Frenums are strands of tissue in the mouth which extend from the lips and the cheek to the gums. (You can probably detect one of your frenums by placing your tongue in the space between your upper lip and your central incisors.)
While the frenums have no definitive purpose, in certain cases a frenum can prevent teeth from staying in place after they have been orthodontically moved together. For example, after a patient's central incisors have been brought together in order to close the space between them, an excessive frenum can possibly cause the teeth to separate again.
Why would a single strand of tissue cause the teeth to re-separate after they have been closed?
Because studies have shown that frenum can be composed partly of muscle fibers. The muscle fiber component causes tension and force on the surrounding teeth, causing them to move apart.
Frenectomies are very predictable, easy, and safe procedures. All that is involved is getting the frenum area anesthetized, releasing the frenum with an incision, and then placing some dissolvable sutures to facilitate healing.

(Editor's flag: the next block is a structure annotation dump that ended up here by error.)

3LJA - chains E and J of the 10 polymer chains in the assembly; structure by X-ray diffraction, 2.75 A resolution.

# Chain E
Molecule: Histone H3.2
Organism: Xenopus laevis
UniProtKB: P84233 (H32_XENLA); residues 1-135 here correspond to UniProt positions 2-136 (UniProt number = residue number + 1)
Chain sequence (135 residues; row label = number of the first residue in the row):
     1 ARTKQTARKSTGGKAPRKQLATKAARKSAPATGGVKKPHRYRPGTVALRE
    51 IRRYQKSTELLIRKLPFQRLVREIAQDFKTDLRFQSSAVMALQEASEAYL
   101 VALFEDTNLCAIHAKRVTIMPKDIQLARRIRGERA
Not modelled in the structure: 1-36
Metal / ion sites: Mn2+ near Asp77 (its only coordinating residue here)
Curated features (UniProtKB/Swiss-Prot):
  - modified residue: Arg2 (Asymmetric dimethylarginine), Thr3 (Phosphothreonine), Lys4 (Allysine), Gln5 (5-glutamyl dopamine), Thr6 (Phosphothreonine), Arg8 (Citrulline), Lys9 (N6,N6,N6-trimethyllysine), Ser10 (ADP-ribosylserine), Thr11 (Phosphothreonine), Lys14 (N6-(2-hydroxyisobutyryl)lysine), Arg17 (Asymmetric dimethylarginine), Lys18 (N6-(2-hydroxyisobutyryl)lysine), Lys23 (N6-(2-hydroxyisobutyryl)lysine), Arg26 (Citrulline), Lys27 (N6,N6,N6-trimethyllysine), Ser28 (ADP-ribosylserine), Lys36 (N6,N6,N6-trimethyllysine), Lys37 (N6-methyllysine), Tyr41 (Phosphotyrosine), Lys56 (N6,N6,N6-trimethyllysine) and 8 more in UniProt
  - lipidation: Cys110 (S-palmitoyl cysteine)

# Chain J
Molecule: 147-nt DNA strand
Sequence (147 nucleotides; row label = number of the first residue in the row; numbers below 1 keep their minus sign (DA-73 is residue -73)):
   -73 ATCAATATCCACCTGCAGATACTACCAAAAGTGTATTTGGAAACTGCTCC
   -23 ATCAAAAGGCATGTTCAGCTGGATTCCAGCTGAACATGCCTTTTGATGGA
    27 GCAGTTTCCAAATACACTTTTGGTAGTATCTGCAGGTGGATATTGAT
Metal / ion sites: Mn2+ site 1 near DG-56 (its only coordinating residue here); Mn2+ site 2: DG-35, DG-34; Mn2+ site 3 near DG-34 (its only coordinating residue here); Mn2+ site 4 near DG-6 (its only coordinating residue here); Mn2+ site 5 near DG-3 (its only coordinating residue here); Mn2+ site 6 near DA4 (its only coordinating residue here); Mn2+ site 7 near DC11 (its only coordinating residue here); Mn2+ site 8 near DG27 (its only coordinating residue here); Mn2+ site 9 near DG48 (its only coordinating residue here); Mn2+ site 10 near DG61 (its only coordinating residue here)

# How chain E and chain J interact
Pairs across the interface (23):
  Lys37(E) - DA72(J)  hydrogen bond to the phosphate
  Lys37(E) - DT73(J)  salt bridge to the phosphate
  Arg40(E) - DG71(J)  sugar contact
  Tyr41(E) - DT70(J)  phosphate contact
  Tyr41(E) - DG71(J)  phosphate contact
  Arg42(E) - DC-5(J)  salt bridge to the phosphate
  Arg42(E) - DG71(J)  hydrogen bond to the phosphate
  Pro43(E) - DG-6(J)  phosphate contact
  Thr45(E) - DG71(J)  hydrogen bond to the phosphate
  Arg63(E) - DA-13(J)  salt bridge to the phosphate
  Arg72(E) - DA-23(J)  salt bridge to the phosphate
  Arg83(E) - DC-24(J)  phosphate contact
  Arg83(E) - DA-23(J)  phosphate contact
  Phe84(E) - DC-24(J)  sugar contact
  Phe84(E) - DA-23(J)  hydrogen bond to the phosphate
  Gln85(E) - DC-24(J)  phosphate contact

For children and adolescents, oftentimes nitrous oxide ("laughing gas") is employed to help reduce the patient's anxiety. The frenectomy site will be sore for 24-48 hours, and medications will help alleviate any discomfort. The site will usually be observed a week later to ensure proper healing.
The frenectomy is low-risk, high-reward procedure which will help prevent orthodontically-treated teeth from re-separating, with results that will last a lifetime.
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